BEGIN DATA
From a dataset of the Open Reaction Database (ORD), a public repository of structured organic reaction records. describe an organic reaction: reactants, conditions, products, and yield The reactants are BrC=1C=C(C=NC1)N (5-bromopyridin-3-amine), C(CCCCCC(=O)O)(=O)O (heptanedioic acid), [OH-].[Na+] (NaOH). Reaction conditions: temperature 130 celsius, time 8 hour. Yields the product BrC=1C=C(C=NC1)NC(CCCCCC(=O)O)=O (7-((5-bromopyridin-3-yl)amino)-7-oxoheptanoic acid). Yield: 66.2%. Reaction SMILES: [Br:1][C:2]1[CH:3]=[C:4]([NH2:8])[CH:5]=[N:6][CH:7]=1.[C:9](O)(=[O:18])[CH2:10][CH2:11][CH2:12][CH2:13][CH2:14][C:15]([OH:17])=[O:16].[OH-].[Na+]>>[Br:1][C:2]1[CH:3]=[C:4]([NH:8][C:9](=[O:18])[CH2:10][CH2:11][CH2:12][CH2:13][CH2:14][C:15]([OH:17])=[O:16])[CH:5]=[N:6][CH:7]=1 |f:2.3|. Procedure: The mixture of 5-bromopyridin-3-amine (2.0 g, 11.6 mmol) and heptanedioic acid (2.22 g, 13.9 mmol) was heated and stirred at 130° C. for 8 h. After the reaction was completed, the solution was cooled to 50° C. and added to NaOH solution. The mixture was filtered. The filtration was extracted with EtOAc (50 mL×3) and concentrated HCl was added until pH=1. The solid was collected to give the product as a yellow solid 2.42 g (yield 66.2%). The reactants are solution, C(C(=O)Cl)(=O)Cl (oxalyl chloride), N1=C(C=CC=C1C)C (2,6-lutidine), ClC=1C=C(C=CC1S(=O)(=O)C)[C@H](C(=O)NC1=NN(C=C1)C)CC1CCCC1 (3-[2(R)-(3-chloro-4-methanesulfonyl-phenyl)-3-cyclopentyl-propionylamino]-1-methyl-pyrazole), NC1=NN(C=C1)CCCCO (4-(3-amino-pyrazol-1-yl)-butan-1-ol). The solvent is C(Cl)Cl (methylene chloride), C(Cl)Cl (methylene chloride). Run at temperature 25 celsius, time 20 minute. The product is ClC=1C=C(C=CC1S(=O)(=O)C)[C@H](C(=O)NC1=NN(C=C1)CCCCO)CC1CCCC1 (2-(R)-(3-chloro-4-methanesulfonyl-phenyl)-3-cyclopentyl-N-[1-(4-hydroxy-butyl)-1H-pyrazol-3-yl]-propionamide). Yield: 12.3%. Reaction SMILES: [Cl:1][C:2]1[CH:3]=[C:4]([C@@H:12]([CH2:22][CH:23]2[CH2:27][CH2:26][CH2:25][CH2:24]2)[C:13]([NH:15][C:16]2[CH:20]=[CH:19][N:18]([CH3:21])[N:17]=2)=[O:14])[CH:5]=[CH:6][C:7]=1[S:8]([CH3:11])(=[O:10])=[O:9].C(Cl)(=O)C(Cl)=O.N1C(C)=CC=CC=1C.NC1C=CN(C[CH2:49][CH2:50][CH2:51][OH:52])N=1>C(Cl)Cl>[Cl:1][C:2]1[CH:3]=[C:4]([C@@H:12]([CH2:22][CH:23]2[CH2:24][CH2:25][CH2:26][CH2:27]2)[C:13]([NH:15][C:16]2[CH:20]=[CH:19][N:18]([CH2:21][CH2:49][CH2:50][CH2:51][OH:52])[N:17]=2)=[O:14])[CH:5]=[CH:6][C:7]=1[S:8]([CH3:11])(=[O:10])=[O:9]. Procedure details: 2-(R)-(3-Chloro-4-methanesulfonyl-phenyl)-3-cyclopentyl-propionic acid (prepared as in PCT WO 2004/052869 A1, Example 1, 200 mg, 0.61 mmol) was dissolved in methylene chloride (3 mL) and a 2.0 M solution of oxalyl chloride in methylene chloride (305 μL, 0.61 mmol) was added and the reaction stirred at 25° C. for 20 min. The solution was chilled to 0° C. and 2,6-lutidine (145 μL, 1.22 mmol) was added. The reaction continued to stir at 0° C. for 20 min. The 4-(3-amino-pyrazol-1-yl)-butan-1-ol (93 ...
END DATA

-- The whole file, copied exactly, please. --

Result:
From a dataset of the Open Reaction Database (ORD), a public repository of structured organic reaction records. describe an organic reaction: reactants, conditions, products, and yield The reactants are BrC=1C=C(C=NC1)N (5-bromopyridin-3-amine), C(CCCCCC(=O)O)(=O)O (heptanedioic acid), [OH-].[Na+] (NaOH). Reaction conditions: temperature 130 celsius, time 8 hour. Yields the product BrC=1C=C(C=NC1)NC(CCCCCC(=O)O)=O (7-((5-bromopyridin-3-yl)amino)-7-oxoheptanoic acid). Yield: 66.2%. Reaction SMILES: [Br:1][C:2]1[CH:3]=[C:4]([NH2:8])[CH:5]=[N:6][CH:7]=1.[C:9](O)(=[O:18])[CH2:10][CH2:11][CH2:12][CH2:13][CH2:14][C:15]([OH:17])=[O:16].[OH-].[Na+]>>[Br:1][C:2]1[CH:3]=[C:4]([NH:8][C:9](=[O:18])[CH2:10][CH2:11][CH2:12][CH2:13][CH2:14][C:15]([OH:17])=[O:16])[CH:5]=[N:6][CH:7]=1 |f:2.3|. Procedure: The mixture of 5-bromopyridin-3-amine (2.0 g, 11.6 mmol) and heptanedioic acid (2.22 g, 13.9 mmol) was heated and stirred at 130° C. for 8 h. After the reaction was completed, the solution was cooled to 50° C. and added to NaOH solution. The mixture was filtered. The filtration was extracted with EtOAc (50 mL×3) and concentrated HCl was added until pH=1. The solid was collected to give the product as a yellow solid 2.42 g (yield 66.2%). The reactants are solution, C(C(=O)Cl)(=O)Cl (oxalyl chloride), N1=C(C=CC=C1C)C (2,6-lutidine), ClC=1C=C(C=CC1S(=O)(=O)C)[C@H](C(=O)NC1=NN(C=C1)C)CC1CCCC1 (3-[2(R)-(3-chloro-4-methanesulfonyl-phenyl)-3-cyclopentyl-propionylamino]-1-methyl-pyrazole), NC1=NN(C=C1)CCCCO (4-(3-amino-pyrazol-1-yl)-butan-1-ol). The solvent is C(Cl)Cl (methylene chloride), C(Cl)Cl (methylene chloride). Run at temperature 25 celsius, time 20 minute. The product is ClC=1C=C(C=CC1S(=O)(=O)C)[C@H](C(=O)NC1=NN(C=C1)CCCCO)CC1CCCC1 (2-(R)-(3-chloro-4-methanesulfonyl-phenyl)-3-cyclopentyl-N-[1-(4-hydroxy-butyl)-1H-pyrazol-3-yl]-propionamide). Yield: 12.3%. Reaction SMILES: [Cl:1][C:2]1[CH:3]=[C:4]([C@@H:12]([CH2:22][CH:23]2[CH2:27][CH2:26][CH2:25][CH2:24]2)[C:13]([NH:15][C:16]2[CH:20]=[CH:19][N:18]([CH3:21])[N:17]=2)=[O:14])[CH:5]=[CH:6][C:7]=1[S:8]([CH3:11])(=[O:10])=[O:9].C(Cl)(=O)C(Cl)=O.N1C(C)=CC=CC=1C.NC1C=CN(C[CH2:49][CH2:50][CH2:51][OH:52])N=1>C(Cl)Cl>[Cl:1][C:2]1[CH:3]=[C:4]([C@@H:12]([CH2:22][CH:23]2[CH2:24][CH2:25][CH2:26][CH2:27]2)[C:13]([NH:15][C:16]2[CH:20]=[CH:19][N:18]([CH2:21][CH2:49][CH2:50][CH2:51][OH:52])[N:17]=2)=[O:14])[CH:5]=[CH:6][C:7]=1[S:8]([CH3:11])(=[O:10])=[O:9]. Procedure details: 2-(R)-(3-Chloro-4-methanesulfonyl-phenyl)-3-cyclopentyl-propionic acid (prepared as in PCT WO 2004/052869 A1, Example 1, 200 mg, 0.61 mmol) was dissolved in methylene chloride (3 mL) and a 2.0 M solution of oxalyl chloride in methylene chloride (305 μL, 0.61 mmol) was added and the reaction stirred at 25° C. for 20 min. The solution was chilled to 0° C. and 2,6-lutidine (145 μL, 1.22 mmol) was added. The reaction continued to stir at 0° C. for 20 min. The 4-(3-amino-pyrazol-1-yl)-butan-1-ol (93 ...